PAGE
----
Also, although my foot had healed, I still have all those screws and other metal stuff in my ankle. I didn’t want to be the one that would cause trouble.
But I wanted to go so badly!
I was torn.
Therefore, I was very happy that there is an alternative for visitors like me who want to experience the beauty of the canyon without getting themselves or others into trouble. Tour companies call this tour The Samaria Gorge the Lazy Way or – which I find less rude – the Easy Way. If you’re hesitant to walk for five hours across rocks doesn’t necessarily mean that you are lazy, there can be another 562 valid reasons.
If you are choosing to take it easy, you need to get to the exit of the canyon on the outskirts of the village of Agia Roumeli. Since there is no road connection, you need to get there by ferry from Chora Sfakion or Sougia.
Once you get to Agia Roumeli, you first walk about three kilometers to the exit of the canyon. From there, it’s about two kilometers to the so-called Iron Gate, the canyon’s most famous spot. Looking around and snapping pix, this should take maybe one hour. From there, you can keep hiking farther into the canyon if you like, obviously. I actually went a bit beyond the Christos resting area.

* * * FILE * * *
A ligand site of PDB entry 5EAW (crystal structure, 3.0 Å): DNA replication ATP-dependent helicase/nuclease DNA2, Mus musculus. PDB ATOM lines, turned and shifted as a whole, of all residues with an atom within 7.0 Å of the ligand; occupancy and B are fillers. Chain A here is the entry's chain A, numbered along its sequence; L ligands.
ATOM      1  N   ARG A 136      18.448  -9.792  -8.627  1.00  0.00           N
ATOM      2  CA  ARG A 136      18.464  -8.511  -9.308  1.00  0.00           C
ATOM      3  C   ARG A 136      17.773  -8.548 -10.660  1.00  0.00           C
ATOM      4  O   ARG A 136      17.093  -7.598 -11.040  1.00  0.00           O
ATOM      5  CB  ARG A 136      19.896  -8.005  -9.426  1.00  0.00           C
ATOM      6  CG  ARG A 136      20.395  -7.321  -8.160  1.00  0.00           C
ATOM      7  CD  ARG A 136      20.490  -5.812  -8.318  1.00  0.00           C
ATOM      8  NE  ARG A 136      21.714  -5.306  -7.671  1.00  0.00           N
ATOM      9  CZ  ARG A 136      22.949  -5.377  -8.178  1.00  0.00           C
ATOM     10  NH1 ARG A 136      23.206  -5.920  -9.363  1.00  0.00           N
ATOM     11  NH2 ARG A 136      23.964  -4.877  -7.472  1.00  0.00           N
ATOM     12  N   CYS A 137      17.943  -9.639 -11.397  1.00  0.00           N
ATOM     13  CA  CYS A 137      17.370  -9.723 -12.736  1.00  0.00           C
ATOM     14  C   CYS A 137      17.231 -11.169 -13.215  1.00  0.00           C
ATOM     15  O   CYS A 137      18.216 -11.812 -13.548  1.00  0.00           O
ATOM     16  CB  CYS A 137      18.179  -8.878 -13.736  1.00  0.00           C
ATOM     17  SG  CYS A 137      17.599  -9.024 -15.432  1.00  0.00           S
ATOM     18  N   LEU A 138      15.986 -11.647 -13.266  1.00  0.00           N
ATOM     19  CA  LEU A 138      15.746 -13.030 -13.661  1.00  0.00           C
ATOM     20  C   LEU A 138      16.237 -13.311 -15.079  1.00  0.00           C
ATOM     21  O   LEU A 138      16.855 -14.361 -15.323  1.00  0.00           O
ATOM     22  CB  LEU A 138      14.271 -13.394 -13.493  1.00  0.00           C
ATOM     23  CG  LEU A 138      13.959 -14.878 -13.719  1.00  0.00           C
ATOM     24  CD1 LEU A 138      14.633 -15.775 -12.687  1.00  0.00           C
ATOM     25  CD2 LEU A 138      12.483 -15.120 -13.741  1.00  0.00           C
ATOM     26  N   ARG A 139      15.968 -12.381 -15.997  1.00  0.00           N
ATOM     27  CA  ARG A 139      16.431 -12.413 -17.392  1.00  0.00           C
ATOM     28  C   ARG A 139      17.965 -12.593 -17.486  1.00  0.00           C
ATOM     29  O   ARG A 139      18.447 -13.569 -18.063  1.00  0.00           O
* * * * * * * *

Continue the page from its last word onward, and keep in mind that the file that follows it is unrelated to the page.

From the exit, the hike is actually mostly flat and really easy. Yes, there are a couple of rocky spots and some shaky wooden bridges over the creek but nothing much to worry about. However, you should refrain from sandals or flip-flops and wear at least good sneakers instead, better yet sturdy hiking boots.
However, if even this walk is hard for you, there is a shuttle bus that takes people from the village to the gorge and back for 2 €uros each way.
Also, you should start your hike in the opposite direction in the morning since later, you might be an obstacle for those arriving from the entrance in Xyloskalo.
The entrance fee to the national park is 5 €uros even if you just meander into the canyon from the southern entrance. Nevertheless, make sure to keep your ticket since you have to show it again as you exit the gorge. At the lower southern entrance – that I mostly call the exit in this post – you can access the canyon until 3 p. m.